Football, charities, and why working together builds strong communities

This March, Marie Curie’s annual Great Daffodil Appeal is celebrating its 30 year anniversary, and it’s an event that raises awareness for the Marie Curie nurses who help terminal patients with end-of-life care.

It’s a charity that has deep running ties in the world of football. Sported by premier league managers such as Mark Hughes and Ronald Koeman, TV sporting personalities such as Chris Kamara, support for the daffodil is growing stronger every year.

It’s also another example of just how powerfully beneficial football, and sport in general, can be.

Marie Currie Daffodil Appeal

Individual inspiration

Football is one of the biggest contributors to charities in the world, and you only need to see Cristiano Ronaldo’s charitable exploits alone to see that.

However, football works with charities is so many more ways than simply donating money; although that is obviously a major part of it. In truth, one of the most important results of football and charity collaboration can be seen in how it benefits local communities.

Of course we have our local, sport-specific charities designed to get people playing, for funding, and for grassroots awareness: such as Street Games. However, you can find inspiring stories scattered throughout local and national papers of individuals or small groups of people doing wonders for charity through local sporting events.

A great example of this was the 24 hour football match organised in Liverpool that was backed by a local property services company for Marie Curie and the Great Daffodil Appeal. The day-long event is now in it’s third year, and was created by brothers Paul and Dave Hughes who were inspired to support the Marie Curie cause after their mother lost her battle with cancer.

This year, the match raised £10,000 — a wonderful example of a community coming together through football for the benefit of others.

How clubs are perfect for building awareness

It’s obviously amazing to see people using the game of football as a charitable tool, yet when football clubs themselves get involved, communities really start to benefit massively.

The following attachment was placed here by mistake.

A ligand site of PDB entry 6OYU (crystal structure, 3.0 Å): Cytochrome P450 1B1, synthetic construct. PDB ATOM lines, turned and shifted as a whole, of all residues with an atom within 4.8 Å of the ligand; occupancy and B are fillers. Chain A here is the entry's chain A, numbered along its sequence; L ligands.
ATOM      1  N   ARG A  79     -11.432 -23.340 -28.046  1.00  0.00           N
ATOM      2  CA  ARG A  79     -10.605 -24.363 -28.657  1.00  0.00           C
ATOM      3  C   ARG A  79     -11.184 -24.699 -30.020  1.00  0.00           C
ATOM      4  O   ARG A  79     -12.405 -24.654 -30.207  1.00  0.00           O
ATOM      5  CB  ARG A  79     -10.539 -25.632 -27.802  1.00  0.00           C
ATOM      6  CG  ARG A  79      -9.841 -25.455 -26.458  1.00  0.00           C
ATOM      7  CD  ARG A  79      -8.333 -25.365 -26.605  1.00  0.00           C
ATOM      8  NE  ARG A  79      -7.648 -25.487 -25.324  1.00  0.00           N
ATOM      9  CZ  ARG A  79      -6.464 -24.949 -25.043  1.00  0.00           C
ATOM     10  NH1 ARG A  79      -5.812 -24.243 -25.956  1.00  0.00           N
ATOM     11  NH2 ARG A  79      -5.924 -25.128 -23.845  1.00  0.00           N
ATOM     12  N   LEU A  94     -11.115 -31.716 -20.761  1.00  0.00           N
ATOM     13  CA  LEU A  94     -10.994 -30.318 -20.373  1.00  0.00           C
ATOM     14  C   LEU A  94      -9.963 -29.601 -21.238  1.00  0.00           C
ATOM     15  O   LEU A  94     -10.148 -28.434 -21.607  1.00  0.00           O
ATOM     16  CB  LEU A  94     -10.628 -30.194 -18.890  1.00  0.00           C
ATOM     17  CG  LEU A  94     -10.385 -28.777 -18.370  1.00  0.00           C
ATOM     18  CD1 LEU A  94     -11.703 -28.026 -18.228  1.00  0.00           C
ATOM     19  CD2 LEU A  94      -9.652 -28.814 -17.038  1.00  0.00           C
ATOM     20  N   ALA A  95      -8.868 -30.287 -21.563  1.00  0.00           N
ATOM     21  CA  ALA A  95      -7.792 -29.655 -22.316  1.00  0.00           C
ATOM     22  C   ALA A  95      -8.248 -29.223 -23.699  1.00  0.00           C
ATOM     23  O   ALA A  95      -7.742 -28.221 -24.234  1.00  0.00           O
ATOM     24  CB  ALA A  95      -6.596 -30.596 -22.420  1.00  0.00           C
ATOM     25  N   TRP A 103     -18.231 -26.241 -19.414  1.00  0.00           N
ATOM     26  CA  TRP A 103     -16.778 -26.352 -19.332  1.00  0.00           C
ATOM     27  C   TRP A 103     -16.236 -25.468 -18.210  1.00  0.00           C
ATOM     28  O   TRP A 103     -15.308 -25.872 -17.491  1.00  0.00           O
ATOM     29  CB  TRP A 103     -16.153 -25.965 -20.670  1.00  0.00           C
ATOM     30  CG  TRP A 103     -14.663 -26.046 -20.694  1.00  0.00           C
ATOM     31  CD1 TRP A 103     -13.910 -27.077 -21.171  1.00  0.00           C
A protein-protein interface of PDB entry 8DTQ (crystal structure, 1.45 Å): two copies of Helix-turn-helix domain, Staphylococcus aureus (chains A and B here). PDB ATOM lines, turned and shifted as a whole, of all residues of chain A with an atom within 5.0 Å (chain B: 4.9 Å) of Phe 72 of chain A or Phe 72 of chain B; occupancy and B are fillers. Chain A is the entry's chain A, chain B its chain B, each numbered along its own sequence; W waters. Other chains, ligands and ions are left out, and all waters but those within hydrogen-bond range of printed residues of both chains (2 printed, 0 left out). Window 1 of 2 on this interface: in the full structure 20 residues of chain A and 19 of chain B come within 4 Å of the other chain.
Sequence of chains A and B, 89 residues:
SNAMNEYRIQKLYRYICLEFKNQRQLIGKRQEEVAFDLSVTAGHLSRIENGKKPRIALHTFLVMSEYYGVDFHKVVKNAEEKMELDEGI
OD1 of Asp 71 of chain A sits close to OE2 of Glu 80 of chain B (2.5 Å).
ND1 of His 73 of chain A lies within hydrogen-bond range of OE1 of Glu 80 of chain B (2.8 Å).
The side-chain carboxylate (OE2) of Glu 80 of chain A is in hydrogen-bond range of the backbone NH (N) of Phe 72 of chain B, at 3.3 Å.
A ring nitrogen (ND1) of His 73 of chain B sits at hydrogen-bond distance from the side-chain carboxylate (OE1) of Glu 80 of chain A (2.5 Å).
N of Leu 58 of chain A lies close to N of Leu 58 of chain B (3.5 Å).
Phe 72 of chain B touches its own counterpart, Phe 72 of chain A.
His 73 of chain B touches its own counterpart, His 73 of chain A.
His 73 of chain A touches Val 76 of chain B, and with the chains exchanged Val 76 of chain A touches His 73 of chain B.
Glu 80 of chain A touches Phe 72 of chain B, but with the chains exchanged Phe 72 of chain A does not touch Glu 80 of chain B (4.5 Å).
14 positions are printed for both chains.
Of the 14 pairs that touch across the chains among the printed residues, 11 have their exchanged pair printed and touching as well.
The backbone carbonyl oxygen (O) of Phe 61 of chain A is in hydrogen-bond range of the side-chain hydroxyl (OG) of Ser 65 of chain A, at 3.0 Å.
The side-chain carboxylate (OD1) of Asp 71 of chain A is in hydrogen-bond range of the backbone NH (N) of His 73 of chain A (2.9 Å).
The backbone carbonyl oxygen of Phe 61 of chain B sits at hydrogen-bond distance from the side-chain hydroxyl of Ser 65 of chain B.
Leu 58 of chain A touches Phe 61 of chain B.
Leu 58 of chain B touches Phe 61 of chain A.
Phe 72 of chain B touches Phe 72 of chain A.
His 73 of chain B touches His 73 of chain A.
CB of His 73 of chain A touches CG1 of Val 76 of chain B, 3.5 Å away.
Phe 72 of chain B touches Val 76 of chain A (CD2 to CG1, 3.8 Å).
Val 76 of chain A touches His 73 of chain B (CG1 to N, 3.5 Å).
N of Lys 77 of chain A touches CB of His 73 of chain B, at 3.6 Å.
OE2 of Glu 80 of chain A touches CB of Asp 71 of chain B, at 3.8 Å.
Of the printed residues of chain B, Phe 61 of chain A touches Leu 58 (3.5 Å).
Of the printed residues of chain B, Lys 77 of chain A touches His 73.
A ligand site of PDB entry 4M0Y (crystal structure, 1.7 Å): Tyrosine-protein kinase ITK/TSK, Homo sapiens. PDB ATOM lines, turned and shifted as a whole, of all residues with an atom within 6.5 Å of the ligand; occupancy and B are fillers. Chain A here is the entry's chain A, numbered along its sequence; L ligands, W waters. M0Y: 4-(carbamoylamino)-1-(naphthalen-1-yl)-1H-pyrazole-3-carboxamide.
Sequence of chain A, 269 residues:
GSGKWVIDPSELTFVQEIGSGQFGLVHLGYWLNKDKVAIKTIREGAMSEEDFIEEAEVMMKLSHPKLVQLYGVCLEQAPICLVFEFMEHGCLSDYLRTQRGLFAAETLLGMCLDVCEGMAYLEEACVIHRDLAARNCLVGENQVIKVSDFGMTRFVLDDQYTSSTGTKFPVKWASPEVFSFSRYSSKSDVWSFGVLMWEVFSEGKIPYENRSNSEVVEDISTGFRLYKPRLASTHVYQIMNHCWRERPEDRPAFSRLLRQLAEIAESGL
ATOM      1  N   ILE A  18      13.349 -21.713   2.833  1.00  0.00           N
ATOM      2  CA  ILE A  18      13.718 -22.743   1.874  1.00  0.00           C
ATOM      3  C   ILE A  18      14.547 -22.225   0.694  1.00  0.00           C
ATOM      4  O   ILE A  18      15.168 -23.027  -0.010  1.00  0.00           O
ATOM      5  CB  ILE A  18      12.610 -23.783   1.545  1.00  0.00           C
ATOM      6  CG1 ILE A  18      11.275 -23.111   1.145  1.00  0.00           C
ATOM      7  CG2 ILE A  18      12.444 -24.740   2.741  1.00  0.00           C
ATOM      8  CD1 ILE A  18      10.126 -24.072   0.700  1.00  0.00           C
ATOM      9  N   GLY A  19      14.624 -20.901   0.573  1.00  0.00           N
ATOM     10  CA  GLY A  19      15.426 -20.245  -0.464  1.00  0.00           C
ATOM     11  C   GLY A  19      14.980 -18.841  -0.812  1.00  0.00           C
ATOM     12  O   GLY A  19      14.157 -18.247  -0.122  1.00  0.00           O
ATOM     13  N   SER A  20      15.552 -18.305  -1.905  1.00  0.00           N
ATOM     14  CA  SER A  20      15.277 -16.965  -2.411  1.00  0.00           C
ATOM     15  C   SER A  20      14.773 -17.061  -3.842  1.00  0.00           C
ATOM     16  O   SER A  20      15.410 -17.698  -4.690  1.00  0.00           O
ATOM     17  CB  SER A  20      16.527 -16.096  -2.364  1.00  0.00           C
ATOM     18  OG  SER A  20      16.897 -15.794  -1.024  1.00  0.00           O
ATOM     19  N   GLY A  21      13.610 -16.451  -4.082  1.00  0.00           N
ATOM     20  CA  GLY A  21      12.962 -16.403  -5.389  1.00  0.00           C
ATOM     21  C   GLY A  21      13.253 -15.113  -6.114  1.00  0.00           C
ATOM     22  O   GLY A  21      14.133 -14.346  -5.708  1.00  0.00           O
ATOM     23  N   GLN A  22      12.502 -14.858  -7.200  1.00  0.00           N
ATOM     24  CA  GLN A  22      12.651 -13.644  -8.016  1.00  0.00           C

And the smaller football clubs from the lower leagues are becoming increasingly more involved with their respective communities in this regard. Notts County, for example, launched a community partner scheme with local businesses at the beginning of 2016.

The idea behind it is to work more closely with the community, through the club’s registered charity “Football in the Community”, by creating new employment opportunities. Schemes such as these attract the attention of local enterprises who want to give back to the community themselves.

So, when a football club as prestigious as Notts County (they are the oldest professional football club in Europe) do something like this, it ignites the fire of community improvement — whether that be through new employment opportunities or raising money for a particular charity.

The sheer popularity of the game itself is so massive that any awareness generated explodes across the press. This is the core reason why football and charities work so well together.

Yet, of course, it does all come down to one thing when undertaking charitable projects such as these: money. But using football, whether directly or indirectly, as a fundraising event for charities is perhaps one of the most effective ways of doing it.

Not only do donations come flooding in, the 24 hour game in Liverpool being an example, but tangible benefits of community living are plain to see.

Football does more than just donate, it gives back to the people who donate as well. And that is perhaps one of the greatest parts of the game.

The Author

Up Front

Back Page Football's little brother, delving into the ugly, beautiful and bizarre sides of football with news, videos and pictures from around the web.

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